TRADITIONAL ENGLISH BALLADS.
The Father of Philip Massinger
Touchstone's Dial, by George Stephens

52 Discrepancies in Dugdale's Account of Sir Ralph de Cob The task of gathering old traditionary song is ham, by W. Hastings Kelke

surely a pleasant and a lightsome one. Albeit the Henry (hettle Coverdale's Bible

harvest has been plentiful and the gleaners many, Answer to Cowley

still a stray sheaf may occasionally be found worth Folk Lore of Lancashire, No. 1., by.T. T. Wilkinson Minor Notes :- Proclamation of Langholme Fair the having. But we must be careful not to “pick Seats in Churches - Flemish Account -Use of Mono

up a straw.” syllables - Specimen of Foreign English - Epitaph 56

One of your correspondents recommends, as an QUERIES -

addition to the value of your pages, the careful The Tale of the Wardstaff, by S. W. Singer

57 Ballad ascribed to Sir C. Hanbury Williams, by G. H. getting together of those numerous traditional Barker

59 Minor Queries:- Book called Tartuare - William Wal

ballads that are still sometimes to be met with, lace in London --Obeism - Aged Monks - Lady Alice floating about various parts of the country. This Carmichael "A Verse may find him"-Daresbury,

advice is by no means to be disregarded, but I the White Chapel of England - Ulm Manuscript Merrick and Tattersall - Dr. Trusler's Memoirs - wish to point out the necessity of the contributors Life of Bishop Frampton - Probabilism - Sir Henry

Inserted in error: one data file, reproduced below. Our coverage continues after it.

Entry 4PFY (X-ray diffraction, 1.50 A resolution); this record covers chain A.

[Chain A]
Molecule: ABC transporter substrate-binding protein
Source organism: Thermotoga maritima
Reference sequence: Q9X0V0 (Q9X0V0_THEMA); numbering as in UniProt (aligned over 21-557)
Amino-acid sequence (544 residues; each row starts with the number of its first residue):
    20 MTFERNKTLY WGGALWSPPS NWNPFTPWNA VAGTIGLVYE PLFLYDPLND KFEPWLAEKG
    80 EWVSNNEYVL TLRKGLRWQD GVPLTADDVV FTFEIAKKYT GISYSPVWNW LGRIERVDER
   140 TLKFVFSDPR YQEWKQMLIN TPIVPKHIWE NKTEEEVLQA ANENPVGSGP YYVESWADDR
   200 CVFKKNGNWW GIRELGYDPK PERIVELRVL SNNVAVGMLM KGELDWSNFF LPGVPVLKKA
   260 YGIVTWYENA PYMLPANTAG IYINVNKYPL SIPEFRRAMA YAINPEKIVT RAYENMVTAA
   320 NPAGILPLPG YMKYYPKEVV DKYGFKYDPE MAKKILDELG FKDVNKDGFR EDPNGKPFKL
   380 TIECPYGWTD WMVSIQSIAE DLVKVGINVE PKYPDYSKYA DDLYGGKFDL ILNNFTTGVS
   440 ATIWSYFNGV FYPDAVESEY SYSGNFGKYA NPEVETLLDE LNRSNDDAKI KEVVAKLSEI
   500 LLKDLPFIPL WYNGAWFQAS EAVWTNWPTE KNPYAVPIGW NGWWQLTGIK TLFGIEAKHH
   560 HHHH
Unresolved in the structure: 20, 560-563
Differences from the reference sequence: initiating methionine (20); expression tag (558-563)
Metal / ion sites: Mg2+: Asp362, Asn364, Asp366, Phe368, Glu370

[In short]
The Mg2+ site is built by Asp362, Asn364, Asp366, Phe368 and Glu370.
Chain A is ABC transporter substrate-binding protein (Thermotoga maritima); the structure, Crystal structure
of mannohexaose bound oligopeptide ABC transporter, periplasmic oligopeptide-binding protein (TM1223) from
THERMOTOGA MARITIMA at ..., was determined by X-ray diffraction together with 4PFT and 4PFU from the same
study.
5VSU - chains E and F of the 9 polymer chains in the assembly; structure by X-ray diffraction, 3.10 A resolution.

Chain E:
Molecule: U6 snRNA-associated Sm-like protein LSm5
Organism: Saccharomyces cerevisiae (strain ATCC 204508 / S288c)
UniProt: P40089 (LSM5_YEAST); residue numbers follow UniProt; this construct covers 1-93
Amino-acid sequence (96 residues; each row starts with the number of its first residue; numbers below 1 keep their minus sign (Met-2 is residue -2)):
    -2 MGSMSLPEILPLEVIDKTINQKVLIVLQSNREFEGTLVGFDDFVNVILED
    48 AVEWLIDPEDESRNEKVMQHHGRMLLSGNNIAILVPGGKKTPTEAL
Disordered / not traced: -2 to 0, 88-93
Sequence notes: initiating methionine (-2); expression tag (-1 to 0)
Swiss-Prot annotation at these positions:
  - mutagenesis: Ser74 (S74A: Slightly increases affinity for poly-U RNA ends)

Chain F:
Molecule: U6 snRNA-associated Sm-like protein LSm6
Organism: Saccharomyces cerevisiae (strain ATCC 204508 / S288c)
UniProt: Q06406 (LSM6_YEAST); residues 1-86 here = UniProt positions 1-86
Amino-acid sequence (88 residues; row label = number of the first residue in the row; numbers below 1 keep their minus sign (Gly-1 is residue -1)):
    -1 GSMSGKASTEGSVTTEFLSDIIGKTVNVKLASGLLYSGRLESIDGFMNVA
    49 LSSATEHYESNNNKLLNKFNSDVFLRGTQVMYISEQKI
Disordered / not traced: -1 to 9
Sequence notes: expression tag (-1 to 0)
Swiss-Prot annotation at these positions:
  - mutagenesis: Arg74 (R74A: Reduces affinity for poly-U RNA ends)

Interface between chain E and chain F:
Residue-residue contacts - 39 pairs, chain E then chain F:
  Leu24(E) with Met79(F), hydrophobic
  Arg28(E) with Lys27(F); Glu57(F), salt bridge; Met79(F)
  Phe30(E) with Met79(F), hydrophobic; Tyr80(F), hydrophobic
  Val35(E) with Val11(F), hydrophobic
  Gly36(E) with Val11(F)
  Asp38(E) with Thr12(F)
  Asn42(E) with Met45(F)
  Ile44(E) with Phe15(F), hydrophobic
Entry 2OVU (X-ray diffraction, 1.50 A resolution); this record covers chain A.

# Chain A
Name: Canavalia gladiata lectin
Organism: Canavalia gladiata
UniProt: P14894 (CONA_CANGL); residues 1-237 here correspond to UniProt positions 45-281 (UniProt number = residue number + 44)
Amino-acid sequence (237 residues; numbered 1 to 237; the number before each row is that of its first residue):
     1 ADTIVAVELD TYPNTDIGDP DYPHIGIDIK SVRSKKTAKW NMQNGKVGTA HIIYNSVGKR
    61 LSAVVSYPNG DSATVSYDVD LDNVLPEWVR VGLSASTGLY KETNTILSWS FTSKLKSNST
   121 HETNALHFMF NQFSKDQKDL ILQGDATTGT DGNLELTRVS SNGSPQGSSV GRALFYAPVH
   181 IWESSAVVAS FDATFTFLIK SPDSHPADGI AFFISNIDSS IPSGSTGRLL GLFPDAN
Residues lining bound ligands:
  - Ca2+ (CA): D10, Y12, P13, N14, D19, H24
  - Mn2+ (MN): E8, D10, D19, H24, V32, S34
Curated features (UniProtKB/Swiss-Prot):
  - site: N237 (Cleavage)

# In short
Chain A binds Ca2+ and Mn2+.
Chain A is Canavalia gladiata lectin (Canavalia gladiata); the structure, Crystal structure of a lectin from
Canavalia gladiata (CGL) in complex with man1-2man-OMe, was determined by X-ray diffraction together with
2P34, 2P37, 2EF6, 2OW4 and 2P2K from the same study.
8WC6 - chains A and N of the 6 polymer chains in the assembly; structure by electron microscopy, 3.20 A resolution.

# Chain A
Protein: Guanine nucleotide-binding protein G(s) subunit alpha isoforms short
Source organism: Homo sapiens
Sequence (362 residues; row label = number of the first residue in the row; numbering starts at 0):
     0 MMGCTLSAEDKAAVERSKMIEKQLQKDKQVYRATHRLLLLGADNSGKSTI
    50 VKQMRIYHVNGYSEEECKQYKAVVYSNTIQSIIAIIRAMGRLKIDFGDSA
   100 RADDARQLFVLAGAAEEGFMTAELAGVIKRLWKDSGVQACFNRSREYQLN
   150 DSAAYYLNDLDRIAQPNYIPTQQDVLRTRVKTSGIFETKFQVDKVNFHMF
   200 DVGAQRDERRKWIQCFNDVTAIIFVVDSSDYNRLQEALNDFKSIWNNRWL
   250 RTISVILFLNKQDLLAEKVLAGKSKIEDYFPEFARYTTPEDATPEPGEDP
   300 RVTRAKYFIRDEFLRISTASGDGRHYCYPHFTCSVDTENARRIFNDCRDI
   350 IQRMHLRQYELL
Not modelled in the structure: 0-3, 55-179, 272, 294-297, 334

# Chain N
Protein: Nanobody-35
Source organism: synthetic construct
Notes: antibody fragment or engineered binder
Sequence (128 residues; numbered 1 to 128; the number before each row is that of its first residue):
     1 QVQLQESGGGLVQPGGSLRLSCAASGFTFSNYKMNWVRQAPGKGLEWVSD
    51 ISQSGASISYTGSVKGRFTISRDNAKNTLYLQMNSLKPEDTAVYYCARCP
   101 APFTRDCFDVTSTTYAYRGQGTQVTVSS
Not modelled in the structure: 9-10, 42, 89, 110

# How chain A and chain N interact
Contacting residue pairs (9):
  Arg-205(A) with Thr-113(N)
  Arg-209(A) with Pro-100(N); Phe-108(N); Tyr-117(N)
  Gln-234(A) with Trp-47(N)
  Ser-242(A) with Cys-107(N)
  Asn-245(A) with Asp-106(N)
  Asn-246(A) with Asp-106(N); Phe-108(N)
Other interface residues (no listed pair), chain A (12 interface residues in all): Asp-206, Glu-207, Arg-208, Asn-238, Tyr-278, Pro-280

to the undertaking knowing something about Chauncy's Observations on Wilfred Entwysel - Theological i'racts - Lady Bingham - Gregory the Great ballad literature. An acquaintance with the or-John Hill's Penny Post in 1659 - Andrea Ferrara Imputed Letters of Sullustius - Thomas Rogers of

dinary published collections, at least, cannot be Horninger - Tandem D.O.M. - The Episcopal Mitre 59 dispensed with. Without this knowledge we REPLIES :

should be only multiplying copies of worthless The Passage in Troilus and Cressida, by John Taylor 62 trifles, or reprinting ballads that had already apBlack Images of the Virgin, by J. B. l. itchfield

63 Outline in Painting

peared in print. Ten Children at a Birth

64 The traditional copies of old black-letter ballats Shakspeare's Use of " Captious"

65 Sæord of William the Conqueror

66 are, in almost all cases (as may easily be seen by Meaning of Bisell

66 comparison), much the worse for wear. Altar Lights, &c.